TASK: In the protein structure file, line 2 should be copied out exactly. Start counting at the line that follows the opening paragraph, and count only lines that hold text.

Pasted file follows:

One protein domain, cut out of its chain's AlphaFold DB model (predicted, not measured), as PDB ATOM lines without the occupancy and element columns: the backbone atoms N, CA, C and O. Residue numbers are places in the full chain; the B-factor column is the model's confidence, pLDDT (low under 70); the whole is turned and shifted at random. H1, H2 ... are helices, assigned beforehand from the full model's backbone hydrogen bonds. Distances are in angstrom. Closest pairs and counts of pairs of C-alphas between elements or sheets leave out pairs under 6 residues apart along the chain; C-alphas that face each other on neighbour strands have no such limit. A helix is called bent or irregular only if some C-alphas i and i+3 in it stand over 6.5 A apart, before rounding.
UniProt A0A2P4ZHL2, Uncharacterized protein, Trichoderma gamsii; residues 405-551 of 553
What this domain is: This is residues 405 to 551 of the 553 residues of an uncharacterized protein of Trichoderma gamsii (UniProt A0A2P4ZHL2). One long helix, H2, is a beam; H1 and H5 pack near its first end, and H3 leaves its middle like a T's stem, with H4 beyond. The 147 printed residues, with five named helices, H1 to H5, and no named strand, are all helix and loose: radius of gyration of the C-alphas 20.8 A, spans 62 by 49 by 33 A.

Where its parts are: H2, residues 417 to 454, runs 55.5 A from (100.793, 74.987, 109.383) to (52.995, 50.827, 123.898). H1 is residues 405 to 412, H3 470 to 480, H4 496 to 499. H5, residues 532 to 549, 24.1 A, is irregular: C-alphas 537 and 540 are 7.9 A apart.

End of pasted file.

What this domain is: This is residues 405 to 551 of the 553 residues of an uncharacterized protein of Trichoderma gamsii (UniProt A0A2P4ZHL2). One long helix, H2, is a beam; H1 and H5 pack near its first end, and H3 leaves its middle like a T's stem, with H4 beyond. The 147 printed residues, with five named helices, H1 to H5, and no named strand, are all helix and loose: radius of gyration of the C-alphas 20.8 A, spans 62 by 49 by 33 A.